... half life of minutes means it halves radiation level measured every so many minutes, doesn't mean it disappears in minutes. Revise your math based on that.
Generally the most dangerous nuclear material is that with a half life comparable to the lifespan of a human, ie decades. Yes there are spikes of radiation, but they dissipate quickly. 23 times the normal levels? I receive a day's worth of background radiation in an hour... as long as that doesn't happen for a month it's not likely to affect my health.
The real problem is if the nuclear fuel escapes into the atmosphere - that's where you end up with clouds that are dangerous. It hasn't happened in Japan yet, despite the physical assault the earth has thrown at it. Radioactive gases have been vented, and are short lived, and low risk because it's total exposure to radiation that causes the real health issues.
So far I still only see reports of one worker exposed to levels of radiation that are equivalent to a few years worth of radiation in an hour. That person may get cancer, and has every right to be worried, but you can get cancer from inhaling coal dust too. Or smoking, or, depending on what the media wants to pick up and run with, eating potatoes, or breathing. The point is, don't believe the hype that the media is using to sell stories. They don't seem to know what they're talking about. As soon as someone admits "radiation leak" the media broadcasts "Chernobyl" and the average Joe starts overreacting. These stories are alarmist, pure and simple, and it's selling newspapers and online advertising, while at the same time putting enough fear into people to affect the rescue and recovery efforts from the natural disaster.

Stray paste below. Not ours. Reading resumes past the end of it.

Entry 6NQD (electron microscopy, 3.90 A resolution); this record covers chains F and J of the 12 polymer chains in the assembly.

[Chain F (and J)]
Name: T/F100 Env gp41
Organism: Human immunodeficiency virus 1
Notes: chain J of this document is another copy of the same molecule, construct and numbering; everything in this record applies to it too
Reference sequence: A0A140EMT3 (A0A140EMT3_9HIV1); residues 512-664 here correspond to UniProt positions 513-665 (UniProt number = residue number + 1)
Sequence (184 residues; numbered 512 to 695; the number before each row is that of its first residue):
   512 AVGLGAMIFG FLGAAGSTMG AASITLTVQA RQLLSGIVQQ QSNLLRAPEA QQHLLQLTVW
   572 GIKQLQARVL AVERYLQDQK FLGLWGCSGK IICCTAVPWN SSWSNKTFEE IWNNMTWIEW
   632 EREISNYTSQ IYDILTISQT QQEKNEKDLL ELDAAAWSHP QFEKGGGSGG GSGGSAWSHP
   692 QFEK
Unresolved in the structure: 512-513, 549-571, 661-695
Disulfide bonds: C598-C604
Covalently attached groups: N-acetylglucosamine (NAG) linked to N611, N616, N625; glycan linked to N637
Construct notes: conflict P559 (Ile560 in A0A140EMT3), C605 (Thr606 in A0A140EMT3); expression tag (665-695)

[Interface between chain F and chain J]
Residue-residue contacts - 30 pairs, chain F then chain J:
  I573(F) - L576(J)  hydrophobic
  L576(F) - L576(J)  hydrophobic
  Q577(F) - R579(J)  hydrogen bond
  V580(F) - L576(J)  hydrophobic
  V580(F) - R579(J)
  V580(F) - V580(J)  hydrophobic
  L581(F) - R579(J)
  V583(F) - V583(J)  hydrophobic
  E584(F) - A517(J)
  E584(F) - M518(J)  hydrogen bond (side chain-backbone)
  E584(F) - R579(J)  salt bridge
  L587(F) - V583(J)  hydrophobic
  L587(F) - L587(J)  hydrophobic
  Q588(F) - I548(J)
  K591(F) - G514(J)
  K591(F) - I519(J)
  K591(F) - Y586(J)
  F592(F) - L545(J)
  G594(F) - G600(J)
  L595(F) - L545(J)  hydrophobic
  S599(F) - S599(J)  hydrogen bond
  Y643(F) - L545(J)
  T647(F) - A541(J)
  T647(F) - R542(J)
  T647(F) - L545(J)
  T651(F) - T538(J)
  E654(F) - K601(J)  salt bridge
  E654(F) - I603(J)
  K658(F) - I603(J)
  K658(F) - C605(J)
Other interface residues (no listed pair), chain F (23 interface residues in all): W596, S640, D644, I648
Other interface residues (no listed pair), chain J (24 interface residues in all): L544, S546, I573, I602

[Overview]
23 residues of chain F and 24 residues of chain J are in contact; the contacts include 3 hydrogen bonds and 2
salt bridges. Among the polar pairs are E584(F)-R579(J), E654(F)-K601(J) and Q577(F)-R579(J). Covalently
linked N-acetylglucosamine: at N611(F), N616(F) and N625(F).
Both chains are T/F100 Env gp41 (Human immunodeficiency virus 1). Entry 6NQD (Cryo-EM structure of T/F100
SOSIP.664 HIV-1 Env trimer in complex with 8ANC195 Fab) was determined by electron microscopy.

I were in Tokyo I'd keep an eye out for any official reports about a genuine containment failure, while continuing to live my life.
Oh yes, those who use this as a tool to fear nuclear power need also to remember that this is a 40 year old plant, and there is new technology in such things which prevents the chance of even a partial meltdown, period. Very clever stuff where the fuel is embedded in material that expands as it gets too hot, which effectively moderates the fission reaction and prevents it going past a certain point.